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Bankruptcy Gone Wrong: Denial of Discharge

Updated on February 18, 2013

When you file for bankruptcy you are, essentially, asking the court system to give you a clean start. Everyone, especially today, goes through rough patches in life. You deserve, despite your mistakes, to have the opportunity to make yourself whole again. When filing for bankruptcy your debts are “discharged,” or eliminated in a way that makes it illegal for your debtors to force you to pay, and you can then move on to rebuild your credit or do whatever else is appropriate to improve your individual financial situation.

What is a Denial of Discharge?

What most people don’t realize, however, is that it is possible for the courts to deny your request for discharge. While the denial of discharge is not a very common occurrence, a judge may determine that you have acted in a dishonest or fraudulent manner and, as such, do not deserve to have your debts wiped clean.

This decision may have one of two results. Either your entire bankruptcy case may be thrown out of court or one or more of your creditors may be excluded from the case while the rest are discharged. Neither option allows you to rebuild your financial history from scratch.

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Reasons for a Denial of Discharge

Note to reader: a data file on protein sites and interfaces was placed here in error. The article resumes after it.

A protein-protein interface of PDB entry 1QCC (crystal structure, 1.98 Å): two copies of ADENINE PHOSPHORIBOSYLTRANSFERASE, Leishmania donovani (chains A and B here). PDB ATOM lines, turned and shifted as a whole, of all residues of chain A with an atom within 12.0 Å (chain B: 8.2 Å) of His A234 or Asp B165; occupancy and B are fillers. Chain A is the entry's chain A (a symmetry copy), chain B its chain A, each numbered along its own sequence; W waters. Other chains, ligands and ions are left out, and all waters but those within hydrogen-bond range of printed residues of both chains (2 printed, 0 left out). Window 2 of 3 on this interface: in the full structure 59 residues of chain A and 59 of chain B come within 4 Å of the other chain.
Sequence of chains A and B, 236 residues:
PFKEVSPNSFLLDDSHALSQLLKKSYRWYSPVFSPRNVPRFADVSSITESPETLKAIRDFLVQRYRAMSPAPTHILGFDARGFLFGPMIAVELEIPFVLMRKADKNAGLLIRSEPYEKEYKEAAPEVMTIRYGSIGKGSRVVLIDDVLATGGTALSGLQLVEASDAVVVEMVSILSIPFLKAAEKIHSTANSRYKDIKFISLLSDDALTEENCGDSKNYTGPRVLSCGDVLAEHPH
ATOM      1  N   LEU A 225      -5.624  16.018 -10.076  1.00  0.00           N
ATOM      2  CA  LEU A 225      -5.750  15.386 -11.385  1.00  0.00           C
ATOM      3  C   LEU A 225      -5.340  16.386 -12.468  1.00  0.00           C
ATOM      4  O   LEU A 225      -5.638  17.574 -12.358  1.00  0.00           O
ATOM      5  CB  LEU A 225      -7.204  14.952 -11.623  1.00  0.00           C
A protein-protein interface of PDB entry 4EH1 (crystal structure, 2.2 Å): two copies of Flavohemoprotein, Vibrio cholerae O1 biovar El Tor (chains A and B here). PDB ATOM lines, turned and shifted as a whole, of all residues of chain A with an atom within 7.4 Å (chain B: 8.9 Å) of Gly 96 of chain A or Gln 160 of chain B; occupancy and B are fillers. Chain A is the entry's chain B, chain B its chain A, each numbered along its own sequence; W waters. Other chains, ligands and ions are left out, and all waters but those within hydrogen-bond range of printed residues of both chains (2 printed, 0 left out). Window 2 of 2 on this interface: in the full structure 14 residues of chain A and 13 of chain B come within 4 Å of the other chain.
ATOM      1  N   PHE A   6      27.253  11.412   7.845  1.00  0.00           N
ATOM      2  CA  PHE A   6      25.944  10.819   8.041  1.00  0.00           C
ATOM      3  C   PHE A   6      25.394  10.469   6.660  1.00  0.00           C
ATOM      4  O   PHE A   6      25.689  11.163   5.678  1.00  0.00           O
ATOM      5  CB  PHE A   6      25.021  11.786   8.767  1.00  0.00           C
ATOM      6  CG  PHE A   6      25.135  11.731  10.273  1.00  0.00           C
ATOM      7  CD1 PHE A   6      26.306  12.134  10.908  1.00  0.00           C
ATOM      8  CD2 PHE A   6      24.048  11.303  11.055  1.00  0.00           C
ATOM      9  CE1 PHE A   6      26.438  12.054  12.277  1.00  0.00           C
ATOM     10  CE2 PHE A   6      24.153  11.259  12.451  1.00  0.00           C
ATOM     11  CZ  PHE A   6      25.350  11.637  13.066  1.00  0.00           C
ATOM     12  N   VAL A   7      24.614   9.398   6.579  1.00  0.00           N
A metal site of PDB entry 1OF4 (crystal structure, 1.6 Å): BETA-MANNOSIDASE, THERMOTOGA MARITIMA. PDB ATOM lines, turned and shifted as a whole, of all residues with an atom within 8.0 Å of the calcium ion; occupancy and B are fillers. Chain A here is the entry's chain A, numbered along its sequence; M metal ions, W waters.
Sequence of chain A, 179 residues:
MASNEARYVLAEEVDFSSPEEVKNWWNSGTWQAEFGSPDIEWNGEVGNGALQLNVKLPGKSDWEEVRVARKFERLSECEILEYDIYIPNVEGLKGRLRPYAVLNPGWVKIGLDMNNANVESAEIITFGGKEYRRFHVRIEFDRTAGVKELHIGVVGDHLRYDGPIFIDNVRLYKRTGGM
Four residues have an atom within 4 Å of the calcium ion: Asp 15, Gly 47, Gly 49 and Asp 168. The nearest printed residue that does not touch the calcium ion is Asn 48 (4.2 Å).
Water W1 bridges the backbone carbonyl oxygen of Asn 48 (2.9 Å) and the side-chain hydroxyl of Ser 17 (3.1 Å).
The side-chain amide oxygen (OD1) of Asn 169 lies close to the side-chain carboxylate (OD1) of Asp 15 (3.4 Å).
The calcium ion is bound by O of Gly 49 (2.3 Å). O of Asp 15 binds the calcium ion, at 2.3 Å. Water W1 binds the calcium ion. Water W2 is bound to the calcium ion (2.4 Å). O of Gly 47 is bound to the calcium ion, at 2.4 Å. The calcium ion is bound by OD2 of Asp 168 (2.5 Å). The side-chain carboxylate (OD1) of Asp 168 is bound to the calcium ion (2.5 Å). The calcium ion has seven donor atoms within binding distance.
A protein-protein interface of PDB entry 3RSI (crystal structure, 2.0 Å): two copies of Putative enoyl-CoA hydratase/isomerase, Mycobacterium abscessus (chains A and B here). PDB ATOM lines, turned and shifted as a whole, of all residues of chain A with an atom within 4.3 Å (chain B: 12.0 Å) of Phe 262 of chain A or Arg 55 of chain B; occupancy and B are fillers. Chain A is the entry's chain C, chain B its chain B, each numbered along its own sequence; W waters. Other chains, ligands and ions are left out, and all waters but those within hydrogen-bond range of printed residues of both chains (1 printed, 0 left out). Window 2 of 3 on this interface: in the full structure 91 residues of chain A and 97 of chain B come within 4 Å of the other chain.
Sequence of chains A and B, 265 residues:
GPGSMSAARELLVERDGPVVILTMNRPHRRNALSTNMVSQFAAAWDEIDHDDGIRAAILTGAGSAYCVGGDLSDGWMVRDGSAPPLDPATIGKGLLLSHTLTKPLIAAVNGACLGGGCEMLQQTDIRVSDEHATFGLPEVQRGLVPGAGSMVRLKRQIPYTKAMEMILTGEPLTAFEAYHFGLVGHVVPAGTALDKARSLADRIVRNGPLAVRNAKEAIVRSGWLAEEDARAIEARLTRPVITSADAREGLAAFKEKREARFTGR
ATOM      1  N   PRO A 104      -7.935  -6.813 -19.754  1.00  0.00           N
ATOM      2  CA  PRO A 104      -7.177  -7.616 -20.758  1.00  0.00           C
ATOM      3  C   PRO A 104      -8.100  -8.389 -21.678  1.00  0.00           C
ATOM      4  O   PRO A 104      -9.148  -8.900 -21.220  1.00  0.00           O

A judge will not enter a denial of discharge on a whim. The offending petitioner must have committed one of a long list of infractions before or during the bankruptcy proceedings. These include:

  • Knowingly removing, destroying, concealing, or mutilating property that should have otherwise been turned over to an estate officer or creditor. The debt may be discharged if this occurs anytime within the year before filing the bankruptcy petition or at any time after the filing.
  • The debtor destroys, hides, or falsifies financial documentation that might give the courts a clearer picture of his financial history and condition.
  • The individual filing for bankruptcy files a false claim or lies under oath.
  • The debtor can not, for any reason, satisfactorily explain to the court where his assets have gone (if they were not turned over to the courts).
  • The individual filing for bankruptcy refuses to follow court orders, refuses to answer material questions during hearings because he feels he may incriminate himself even after being granted immunity.
  • The individual has previously been granted a discharge of debts within the six years prior to filing the current case.
  • The court can prove that the debtor knowingly created debt without the intent to pay it off (ie. using a credit card before filing the bankruptcy petition).

The judge reviewing your case will work closely with you and your lawyer to determine whether or not a denial of discharge is in order. Rest assured, the average judge will not take a denial of discharge lightly. If you have been open, honest, and cooperative throughout your proceedings it is very unlikely you will find yourself in this type of situation.

Make sure you contact your bankruptcy lawyer if you have any questions regarding the type of debt that can be legally included in your bankruptcy petition to begin with. He or she will be able to guide you through the difficult process of filing for bankruptcy.


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